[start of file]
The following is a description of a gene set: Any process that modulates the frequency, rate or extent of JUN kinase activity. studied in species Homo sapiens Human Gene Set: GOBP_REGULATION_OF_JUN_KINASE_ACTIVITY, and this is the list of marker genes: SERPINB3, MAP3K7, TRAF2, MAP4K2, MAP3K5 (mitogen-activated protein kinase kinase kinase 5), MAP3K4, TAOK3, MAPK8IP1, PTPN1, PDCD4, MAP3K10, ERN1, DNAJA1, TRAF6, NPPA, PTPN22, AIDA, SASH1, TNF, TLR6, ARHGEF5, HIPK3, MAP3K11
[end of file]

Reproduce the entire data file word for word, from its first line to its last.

The following is a description of a gene set: Any process that modulates the frequency, rate or extent of JUN kinase activity. studied in species Homo sapiens Human Gene Set: GOBP_REGULATION_OF_JUN_KINASE_ACTIVITY, and this is the list of marker genes: SERPINB3, MAP3K7, TRAF2, MAP4K2, MAP3K5 (mitogen-activated protein kinase kinase kinase 5), MAP3K4, TAOK3, MAPK8IP1, PTPN1, PDCD4, MAP3K10, ERN1, DNAJA1, TRAF6, NPPA, PTPN22, AIDA, SASH1, TNF, TLR6, ARHGEF5, HIPK3, MAP3K11